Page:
“Our universe is not just described by mathematics — it is mathematics.” That’s the conclusion of Max “Peg Leg” Tegmark, an astrophysicist at the Massachusetts Institute of Technology. But he ain’t nuts, even if he sounds as if he’s a couple of planets short of a solar system.
His argument is actually kinda convincing. In a paper that he says is a director’s cut of an article that he wrote for New Scientist which in turn was based on an earlier paper of his called The Mathematical Universe, he starts with a question: if we accept that the universe has a reality independent of ourselves, then what sort of reality is it?
Peg Leg Tegmark argues that it has to be free of any kinda of physical or cultural bias so that it is the same for all aliens wherever they may be in the universe. The only logical system that fits this description is the one that underlies mathematics, he says. Therefore the universe is mathematics.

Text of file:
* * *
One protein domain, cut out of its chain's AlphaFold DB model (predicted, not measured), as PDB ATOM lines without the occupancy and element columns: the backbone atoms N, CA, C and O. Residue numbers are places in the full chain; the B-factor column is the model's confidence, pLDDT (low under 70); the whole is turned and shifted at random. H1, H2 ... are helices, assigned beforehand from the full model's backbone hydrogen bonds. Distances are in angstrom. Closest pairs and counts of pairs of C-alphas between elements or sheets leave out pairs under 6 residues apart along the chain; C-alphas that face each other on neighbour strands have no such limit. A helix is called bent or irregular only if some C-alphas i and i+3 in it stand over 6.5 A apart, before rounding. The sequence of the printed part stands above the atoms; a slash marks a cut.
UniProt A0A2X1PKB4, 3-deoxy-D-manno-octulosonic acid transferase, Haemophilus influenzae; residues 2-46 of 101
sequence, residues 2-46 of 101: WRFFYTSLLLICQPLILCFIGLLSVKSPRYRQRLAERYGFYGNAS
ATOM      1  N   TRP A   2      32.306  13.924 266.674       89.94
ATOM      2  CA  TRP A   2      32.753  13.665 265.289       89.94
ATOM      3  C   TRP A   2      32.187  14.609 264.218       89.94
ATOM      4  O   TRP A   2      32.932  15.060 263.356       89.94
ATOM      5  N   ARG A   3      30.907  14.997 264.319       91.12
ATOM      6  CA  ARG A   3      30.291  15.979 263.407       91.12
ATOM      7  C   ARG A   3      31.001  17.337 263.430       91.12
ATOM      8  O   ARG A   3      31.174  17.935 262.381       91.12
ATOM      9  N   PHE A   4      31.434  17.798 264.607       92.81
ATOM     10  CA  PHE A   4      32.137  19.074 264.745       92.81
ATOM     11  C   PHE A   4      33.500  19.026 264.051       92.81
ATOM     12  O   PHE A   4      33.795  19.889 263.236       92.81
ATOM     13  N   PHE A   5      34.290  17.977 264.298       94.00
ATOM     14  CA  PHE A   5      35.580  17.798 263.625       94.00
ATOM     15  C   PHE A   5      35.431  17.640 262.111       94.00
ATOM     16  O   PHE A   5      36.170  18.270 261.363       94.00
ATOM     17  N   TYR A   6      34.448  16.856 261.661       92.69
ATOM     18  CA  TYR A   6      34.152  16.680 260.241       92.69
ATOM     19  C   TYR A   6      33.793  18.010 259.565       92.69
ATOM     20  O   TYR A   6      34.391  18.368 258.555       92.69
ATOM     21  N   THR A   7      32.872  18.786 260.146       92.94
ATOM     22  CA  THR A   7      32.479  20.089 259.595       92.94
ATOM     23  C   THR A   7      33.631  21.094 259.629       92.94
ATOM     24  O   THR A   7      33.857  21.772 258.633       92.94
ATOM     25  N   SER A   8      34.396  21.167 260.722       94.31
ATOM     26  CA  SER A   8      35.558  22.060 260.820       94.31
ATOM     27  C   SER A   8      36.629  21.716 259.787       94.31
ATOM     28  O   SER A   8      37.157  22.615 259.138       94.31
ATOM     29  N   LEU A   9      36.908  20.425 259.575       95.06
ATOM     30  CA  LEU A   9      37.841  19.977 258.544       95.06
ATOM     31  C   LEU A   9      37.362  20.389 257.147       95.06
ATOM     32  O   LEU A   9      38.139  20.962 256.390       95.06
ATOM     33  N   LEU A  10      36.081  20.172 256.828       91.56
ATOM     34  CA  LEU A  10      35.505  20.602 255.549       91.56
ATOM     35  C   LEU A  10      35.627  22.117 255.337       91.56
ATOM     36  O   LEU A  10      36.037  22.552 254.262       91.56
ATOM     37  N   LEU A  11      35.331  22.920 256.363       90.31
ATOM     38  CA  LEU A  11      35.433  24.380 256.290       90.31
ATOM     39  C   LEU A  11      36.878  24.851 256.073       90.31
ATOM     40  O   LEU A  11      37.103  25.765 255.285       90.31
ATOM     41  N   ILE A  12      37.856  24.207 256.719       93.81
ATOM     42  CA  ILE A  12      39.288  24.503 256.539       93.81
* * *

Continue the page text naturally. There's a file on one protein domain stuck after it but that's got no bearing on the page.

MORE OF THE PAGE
Peg Leg Tegmark reckons that this line of thought leads to a number of curious predictions that are actually testable by observation. F0r example, he says that a measurement of the distribution of dark energy within our universe would be a decent test.
Just how we might make that measurement and what exactly we would be looking for is harder to say.
Still we can hardly expect the trifling details behind the actual observation and measurement of the universe to trouble a thinker like Tegmark. All in all, his paper makes a fine addition to the general framework of
untestable philosophy cosmology.
Ref: arxiv.org/abs/0709.4024: Shut Up and Calculate